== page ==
Article marketing is a type of advertising in which businesses write short articles related to their respective industry. These articles are made available for distribution and publication in the marketplace. Each article has a resource box, where the author can place a bio and byline to include references and contact information for the author’s business. Well-written content articles that are released for free distribution can potentially increase the company’s credibility within its market. Also it helps in attracting new clients. These articles are often syndicated by other websites, and published on multiple websites. Until recently, this was also a highly effective strategy for SEO (Search Engine Optimization) as many article sites were highly ranked by Google and other search engines. This can still be effective, but not quite as powerful as it was.
Article marketing has been a useful tactic almost as long as mass print has been in use. In traditional print form (as opposed to online article sites), article marketing is commonly used by business owners as a way to get free press space. For example, a local business provides free, useful content to a newspaper or local magazine, and in return the newspaper prints the company’s contact information with the article. Because newspapers and other traditional publications need to present content on a limited budget, this sort of arrangement tends to be advantageous for each of the involved parties.
For example, a tax law firm may market itself by writing an article titled “The Top 10 Things to Do If You Get a Letter from the IRS” and offering it to local newspapers. Or a landscaping company might offer radio stations a brief article about “How to Beautify Your Lawn on a Budget” shortly before the spring season.
Article marketing as part of a company’s Internet marketing strategy is works through promoting products and services via publishing articles in online article directories. Article directories, until the recent “Panda” change to Google’s search algorithm, frequently ranked highly in the search engine results (and some still do) and attracted large quantities of website visitors. This often results in high volumes of quality traffic to the article writer’s site as well. So websites benefitted both from the increased traffic as well as the “link juice” from the article sites, which helped their own website rankings.
During a recent major change to Google’s search algorithm, known as “Panda,” many article repository sites and other sites using them as a large portion of their overall SEO strategy took a huge hit in their rankings. The practice of using “Article spinners” to automatically reword articles led to a degradation in the quality of content that Google was formerly ranking highly, so this change was made in order to punish sites that were known as “content farms” and, more importantly, to deliver better-quality search results.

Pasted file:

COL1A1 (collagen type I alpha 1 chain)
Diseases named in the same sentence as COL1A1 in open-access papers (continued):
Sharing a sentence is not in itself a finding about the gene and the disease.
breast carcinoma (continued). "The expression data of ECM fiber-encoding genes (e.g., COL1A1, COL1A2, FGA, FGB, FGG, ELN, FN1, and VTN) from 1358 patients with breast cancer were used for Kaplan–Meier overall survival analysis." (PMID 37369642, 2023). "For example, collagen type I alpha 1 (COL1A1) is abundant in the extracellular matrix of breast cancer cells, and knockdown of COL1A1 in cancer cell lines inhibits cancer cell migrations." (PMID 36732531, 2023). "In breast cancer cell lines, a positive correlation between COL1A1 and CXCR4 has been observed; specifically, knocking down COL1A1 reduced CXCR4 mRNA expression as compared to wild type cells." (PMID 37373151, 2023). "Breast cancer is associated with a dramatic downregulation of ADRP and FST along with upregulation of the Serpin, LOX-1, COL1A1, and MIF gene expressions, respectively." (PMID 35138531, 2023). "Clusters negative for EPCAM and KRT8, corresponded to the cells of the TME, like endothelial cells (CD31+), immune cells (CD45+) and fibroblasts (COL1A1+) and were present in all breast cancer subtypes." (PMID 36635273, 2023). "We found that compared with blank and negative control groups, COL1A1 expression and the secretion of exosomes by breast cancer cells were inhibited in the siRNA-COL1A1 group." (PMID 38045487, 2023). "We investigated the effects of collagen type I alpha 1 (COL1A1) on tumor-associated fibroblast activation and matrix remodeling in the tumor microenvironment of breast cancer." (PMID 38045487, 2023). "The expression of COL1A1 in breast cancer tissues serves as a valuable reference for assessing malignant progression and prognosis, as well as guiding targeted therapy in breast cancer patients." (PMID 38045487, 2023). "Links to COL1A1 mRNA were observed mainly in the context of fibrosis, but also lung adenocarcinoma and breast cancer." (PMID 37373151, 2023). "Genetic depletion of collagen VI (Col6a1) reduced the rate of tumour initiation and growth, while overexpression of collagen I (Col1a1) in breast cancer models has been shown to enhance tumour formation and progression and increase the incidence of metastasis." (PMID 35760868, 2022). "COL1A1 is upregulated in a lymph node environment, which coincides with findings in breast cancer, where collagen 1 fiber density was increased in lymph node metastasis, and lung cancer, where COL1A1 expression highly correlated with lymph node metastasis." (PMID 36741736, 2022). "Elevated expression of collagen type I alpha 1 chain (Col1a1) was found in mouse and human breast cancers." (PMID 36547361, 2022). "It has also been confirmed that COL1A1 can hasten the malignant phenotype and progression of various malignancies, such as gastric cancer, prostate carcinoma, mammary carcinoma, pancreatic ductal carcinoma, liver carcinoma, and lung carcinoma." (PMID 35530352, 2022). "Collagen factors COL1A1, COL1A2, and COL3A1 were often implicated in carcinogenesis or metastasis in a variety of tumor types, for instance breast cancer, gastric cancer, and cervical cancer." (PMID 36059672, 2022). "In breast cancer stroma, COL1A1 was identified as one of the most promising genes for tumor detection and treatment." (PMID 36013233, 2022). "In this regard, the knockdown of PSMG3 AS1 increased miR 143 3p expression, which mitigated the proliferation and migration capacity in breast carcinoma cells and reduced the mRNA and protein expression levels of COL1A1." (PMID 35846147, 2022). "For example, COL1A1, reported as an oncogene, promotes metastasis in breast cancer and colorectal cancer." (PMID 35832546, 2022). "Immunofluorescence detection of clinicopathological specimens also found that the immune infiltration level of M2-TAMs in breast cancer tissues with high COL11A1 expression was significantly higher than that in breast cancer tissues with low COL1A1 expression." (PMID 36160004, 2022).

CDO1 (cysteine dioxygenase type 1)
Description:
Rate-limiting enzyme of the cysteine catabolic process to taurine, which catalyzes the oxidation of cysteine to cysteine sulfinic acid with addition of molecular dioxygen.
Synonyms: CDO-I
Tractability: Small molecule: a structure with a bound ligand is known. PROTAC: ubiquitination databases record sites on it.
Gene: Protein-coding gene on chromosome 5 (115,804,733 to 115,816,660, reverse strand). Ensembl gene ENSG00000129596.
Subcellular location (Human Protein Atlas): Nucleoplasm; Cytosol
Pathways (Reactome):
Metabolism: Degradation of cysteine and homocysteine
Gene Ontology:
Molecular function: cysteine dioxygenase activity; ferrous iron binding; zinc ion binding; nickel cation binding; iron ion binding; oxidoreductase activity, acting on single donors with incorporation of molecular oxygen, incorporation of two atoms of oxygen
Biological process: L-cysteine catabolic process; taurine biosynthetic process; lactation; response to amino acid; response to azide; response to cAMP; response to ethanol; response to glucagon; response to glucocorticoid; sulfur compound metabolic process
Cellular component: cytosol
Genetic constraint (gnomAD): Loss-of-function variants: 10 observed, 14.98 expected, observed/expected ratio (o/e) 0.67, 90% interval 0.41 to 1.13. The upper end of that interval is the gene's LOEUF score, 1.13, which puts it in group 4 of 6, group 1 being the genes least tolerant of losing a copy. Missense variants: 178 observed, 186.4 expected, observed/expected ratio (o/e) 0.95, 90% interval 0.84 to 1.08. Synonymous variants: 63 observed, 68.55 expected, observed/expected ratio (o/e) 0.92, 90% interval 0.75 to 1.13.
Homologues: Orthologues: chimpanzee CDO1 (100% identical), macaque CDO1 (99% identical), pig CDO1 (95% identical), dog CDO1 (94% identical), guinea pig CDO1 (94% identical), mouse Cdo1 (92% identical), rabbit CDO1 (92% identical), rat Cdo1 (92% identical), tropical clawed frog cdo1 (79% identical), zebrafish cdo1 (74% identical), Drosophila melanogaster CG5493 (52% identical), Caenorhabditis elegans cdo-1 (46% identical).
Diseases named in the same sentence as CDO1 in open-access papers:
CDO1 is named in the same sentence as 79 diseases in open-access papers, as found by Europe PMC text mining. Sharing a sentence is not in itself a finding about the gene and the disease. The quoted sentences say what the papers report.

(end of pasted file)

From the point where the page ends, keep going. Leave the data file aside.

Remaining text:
The issue behind the major change is because of this: Internet marketers would typically try to maximize the results of an article advertising campaign by submitting their articles to many different article directories. Most of the major search engines want to filter duplicate content to stop having the same content appear multiple times in searches. Some marketers try to get around this filter by creating multiple versions of an article, and would often use software tools to do this quickly and effectively, known as article spinning. By doing this, one article can theoretically acquire site visitors from a number of article directories. Part of the problem, though, is that article spinning software is imperfect and can’t always deal appropriately with similar words that have different nuances, so the actual quality of those articles can be quite bad.
Article marketing has been a common strategy embraced by beginner Internet marketers because, unlike most forms of search engine optimization and Internet marketing, they don’t require one to buy a domain, a hosting plan, and have a marketing budget. Article marketing utilizes article directories as a free host for the content, and receives traffic by way of organic searches due to the listing’s search engine authority.
While it’s still too early to tell what long-term impact the Panda changes will have on article marketing as a whole, the same core guidelines should still hold true. Writing articles with a compelling title, using appropriate relevant keywords, and with a word count of about 250-500 words in the body of the article should still be somewhat effective. The main goal behind article marketing is to get traffic via the search engines, using an appropriate mix of relevant keywords or key phrases in the articles is important. The generally accepted keyword density for most article directories is about 2 to 3% and anything above that can be considered as keyword stuffing. Most article directories currently do not accept HTML tags in either title or in the body of the article. Post-Panda, actual human readability and quality of writing is expected to be more and more important, as it should be.